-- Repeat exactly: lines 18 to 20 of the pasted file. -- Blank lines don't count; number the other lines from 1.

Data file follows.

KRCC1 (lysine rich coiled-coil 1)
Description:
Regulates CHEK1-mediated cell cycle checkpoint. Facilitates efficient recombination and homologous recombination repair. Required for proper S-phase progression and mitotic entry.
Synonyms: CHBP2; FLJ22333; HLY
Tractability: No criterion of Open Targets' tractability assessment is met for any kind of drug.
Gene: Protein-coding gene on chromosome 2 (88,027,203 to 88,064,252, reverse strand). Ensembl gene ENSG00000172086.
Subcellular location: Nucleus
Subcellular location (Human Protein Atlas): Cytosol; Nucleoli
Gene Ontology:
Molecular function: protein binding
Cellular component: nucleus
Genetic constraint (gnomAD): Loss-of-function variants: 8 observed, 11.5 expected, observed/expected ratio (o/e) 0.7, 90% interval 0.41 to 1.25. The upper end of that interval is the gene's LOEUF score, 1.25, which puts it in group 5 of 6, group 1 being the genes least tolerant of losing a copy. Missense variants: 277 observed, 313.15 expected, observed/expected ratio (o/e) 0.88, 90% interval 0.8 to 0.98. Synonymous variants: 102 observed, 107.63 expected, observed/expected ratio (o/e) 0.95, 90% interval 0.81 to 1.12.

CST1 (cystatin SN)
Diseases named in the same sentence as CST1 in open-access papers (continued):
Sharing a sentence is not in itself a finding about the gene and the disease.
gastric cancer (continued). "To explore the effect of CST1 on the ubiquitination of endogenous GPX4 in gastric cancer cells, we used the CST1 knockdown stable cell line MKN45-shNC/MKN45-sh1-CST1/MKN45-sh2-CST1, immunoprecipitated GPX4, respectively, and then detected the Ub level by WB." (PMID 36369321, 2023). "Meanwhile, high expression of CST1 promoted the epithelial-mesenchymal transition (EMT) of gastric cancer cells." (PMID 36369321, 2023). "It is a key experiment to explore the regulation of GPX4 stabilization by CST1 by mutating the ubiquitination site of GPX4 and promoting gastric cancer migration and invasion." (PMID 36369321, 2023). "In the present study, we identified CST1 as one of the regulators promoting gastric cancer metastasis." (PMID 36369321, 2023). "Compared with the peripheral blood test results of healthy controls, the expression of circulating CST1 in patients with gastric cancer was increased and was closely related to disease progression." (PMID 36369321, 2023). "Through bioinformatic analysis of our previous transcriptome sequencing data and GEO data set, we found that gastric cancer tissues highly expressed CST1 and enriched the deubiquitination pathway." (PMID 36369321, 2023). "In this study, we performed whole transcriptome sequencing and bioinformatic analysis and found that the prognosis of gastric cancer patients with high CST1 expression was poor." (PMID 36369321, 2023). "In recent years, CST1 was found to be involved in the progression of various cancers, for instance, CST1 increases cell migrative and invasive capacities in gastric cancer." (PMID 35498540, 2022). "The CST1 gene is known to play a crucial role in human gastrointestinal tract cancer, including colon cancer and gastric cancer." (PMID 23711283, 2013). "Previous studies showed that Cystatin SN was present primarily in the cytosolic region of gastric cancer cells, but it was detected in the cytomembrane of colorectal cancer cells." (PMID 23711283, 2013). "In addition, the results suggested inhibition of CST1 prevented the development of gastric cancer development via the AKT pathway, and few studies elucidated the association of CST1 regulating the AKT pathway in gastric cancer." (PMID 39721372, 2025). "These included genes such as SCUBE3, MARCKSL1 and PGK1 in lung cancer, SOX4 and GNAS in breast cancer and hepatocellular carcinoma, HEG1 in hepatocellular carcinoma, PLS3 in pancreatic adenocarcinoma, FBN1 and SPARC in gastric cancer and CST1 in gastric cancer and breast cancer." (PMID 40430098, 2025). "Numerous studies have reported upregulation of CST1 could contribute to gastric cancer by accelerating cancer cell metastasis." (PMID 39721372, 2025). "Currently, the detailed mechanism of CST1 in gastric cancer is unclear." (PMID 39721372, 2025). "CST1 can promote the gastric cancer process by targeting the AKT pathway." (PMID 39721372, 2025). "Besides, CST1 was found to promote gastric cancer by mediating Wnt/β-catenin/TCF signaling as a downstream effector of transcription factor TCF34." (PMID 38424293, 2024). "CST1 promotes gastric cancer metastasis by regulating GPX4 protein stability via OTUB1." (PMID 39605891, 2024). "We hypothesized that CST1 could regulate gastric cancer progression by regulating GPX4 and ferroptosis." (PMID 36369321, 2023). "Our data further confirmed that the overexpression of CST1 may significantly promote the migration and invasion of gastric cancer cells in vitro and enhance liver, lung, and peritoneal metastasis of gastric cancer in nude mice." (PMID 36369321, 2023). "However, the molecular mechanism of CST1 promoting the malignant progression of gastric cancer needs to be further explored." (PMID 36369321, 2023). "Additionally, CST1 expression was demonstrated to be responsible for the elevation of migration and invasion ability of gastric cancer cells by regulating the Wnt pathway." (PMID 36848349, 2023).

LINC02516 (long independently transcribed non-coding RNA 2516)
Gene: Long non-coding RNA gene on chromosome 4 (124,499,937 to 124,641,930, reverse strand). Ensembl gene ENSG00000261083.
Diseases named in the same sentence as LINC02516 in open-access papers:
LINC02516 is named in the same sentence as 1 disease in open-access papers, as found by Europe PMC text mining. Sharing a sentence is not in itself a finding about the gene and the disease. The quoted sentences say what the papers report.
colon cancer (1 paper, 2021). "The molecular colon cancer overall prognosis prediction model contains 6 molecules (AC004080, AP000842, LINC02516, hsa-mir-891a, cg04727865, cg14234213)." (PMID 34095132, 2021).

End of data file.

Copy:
Gene: Long non-coding RNA gene on chromosome 4 (124,499,937 to 124,641,930, reverse strand). Ensembl gene ENSG00000261083.
Diseases named in the same sentence as LINC02516 in open-access papers:
LINC02516 is named in the same sentence as 1 disease in open-access papers, as found by Europe PMC text mining. Sharing a sentence is not in itself a finding about the gene and the disease. The quoted sentences say what the papers report.